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< 113b. A perfect World
115a. Forty-Five - False Gods >

114. Brotherhood of the Daleks

Rating Votes
10
5%
6
9
14%
16
8
46%
52
7
18%
20
6
12%
14
5
4%
5
4
0%
0
3
0%
0
2
0%
0
1
0%
0
Average Rating
7.7
Votes
113
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From the Reviewer:
User Rating:
7
Plot Rating:
8
Acting Rating:
7
Replay Rating:
6
Effects Rating:
7
Has Prerequisite(s):
No
Reviewed By: adamelijahReview Date: 4/16/15 9:18 am
1 out of 1 found this review helpful.

This is a story that keeps you guessing throughout. Even when you think the closing music is signalling the end of the story and start of the extras, this story can't quite be believed. It's of course, not so bad that you can't follow it or no one knows what happened.

The line between fact and fiction is blurred from episode one when the Doctor believes they've landed on a world that's icy cold while it actually appears to be tropical. This episode isn't easy listening, it fully engages your mind as good audio drama does. I will admit the ending was a bit of a let down, but still, I think it was another great serial for the doctor and Charley.
From the Reviewer:
User Rating:
8
Plot Rating:
10
Acting Rating:
9
Replay Rating:
10
Effects Rating:
8
Has Prerequisite(s):
No
Reviewed By: kfb2014Review Date: 1/25/15 12:56 pm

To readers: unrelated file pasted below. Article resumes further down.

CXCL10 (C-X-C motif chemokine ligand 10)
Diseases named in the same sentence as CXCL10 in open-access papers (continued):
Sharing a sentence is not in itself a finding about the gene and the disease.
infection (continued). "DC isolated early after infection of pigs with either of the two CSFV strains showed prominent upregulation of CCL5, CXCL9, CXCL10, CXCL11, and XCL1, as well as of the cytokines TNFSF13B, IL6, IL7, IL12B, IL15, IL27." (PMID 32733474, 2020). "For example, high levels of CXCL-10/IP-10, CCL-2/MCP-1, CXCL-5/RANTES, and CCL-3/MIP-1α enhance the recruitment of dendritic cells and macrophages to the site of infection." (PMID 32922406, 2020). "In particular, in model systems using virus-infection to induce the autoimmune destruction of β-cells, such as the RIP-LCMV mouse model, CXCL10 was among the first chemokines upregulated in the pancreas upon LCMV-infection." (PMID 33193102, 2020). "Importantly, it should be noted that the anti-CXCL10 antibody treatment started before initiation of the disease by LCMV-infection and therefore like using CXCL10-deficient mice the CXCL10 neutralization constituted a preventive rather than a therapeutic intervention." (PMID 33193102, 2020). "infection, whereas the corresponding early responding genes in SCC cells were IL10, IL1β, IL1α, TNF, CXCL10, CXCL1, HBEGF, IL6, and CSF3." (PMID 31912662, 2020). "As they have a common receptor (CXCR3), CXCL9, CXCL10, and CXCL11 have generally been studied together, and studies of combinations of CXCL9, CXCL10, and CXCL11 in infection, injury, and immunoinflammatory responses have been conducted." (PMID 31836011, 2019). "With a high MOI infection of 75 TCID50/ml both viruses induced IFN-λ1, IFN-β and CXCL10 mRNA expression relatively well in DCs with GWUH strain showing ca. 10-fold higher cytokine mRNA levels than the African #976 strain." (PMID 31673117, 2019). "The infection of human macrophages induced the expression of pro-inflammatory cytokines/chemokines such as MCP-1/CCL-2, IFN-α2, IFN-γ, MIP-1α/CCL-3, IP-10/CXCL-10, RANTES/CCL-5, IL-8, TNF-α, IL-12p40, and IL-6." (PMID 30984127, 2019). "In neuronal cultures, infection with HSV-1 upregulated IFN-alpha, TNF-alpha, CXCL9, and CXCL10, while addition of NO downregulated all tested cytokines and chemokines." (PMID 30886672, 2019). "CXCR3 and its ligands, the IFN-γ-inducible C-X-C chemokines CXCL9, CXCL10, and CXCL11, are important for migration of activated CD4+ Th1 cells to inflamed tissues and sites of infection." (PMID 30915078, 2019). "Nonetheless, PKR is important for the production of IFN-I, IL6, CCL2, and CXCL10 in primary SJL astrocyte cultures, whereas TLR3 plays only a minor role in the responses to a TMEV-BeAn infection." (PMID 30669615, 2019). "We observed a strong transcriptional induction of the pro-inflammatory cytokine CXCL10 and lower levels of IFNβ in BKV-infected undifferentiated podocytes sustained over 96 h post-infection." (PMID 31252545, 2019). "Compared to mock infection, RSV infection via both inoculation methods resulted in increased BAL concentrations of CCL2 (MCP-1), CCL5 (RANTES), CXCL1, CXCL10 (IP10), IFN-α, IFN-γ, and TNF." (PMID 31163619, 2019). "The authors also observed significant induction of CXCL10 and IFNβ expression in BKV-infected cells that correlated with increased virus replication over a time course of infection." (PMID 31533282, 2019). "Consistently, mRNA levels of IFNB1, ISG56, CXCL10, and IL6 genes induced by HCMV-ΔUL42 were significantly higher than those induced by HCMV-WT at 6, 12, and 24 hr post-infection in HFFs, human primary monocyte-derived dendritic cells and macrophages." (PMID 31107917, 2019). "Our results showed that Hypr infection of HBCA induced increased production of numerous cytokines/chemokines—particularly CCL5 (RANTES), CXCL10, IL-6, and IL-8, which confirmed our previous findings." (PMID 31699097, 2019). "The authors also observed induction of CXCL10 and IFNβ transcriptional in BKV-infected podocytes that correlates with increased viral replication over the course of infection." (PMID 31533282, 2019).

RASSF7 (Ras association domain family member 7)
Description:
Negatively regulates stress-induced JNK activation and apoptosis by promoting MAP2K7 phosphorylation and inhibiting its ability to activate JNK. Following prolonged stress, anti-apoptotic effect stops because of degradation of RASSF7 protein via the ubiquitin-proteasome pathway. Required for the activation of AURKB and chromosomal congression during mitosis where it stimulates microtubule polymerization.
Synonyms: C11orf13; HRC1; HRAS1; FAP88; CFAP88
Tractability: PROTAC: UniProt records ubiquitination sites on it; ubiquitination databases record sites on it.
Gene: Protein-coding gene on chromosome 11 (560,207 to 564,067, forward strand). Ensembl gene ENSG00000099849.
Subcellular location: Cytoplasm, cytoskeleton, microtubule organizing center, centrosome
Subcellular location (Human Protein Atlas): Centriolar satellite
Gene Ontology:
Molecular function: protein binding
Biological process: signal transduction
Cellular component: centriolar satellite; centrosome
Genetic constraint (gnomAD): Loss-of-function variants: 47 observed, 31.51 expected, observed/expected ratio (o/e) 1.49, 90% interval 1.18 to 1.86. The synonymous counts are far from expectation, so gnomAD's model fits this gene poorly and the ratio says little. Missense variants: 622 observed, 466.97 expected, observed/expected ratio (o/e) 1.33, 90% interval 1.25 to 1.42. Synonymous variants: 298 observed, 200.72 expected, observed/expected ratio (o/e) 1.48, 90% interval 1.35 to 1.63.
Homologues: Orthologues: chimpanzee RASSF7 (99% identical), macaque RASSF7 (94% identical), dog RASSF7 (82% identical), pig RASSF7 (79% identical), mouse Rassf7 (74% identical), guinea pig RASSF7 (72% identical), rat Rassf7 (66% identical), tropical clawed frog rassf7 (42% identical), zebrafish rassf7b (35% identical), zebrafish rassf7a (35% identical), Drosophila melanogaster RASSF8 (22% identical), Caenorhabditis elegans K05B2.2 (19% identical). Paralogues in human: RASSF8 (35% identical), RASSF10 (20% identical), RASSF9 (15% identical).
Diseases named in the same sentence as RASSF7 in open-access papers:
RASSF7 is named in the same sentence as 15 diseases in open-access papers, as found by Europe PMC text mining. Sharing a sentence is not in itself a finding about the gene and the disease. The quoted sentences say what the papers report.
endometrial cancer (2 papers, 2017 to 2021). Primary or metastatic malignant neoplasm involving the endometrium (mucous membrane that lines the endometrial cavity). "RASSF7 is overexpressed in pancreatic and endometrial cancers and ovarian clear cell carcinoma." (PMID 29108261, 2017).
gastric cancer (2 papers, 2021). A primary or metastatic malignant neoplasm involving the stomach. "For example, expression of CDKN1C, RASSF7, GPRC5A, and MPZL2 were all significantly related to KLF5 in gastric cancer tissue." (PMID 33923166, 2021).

1 out of 1 found this review helpful.

This is simply the best value from Big Finish ever, and, not, for the immediate obvious. The acting is superb, I love the pairing of India and Colin they are certainly gelling well. I also love the performance from Michael Cochrane who is one of those journeymen actors that is vastly underrated. This story as per the extras recording state is a bit of a "russian doll" it never relents, and you need to ensure that when you sit down for this, or what ever your normally do when you listen, that you give this1000% attention. Put simply this is one hell of a complicated multi level drama. It simply is unrelenting in the pursuit of the end goal. There are revelation of Charlie's true identity at last to the Doctor, there are Thales that are not Thales, there are Thales that are replicant's, there are Thales that are Daleks, or are they.....

There is a theme running throughout all of this very deep and somewhat mid blowing confusion however, and that is the Daleks that the twisted thinking of Murgat, a half Thale and half plant is trying to create are more communist/socialist Daleks hybrid's than just pure bent on total domination. That Daleks of his creation are essentially mutated via the endeavours of Murgat, and his narcissistic beliefs, planet power, and from what my frazzled mind can peace together is sort of Matrix style consciousness that prepares the newly created Thaleks being.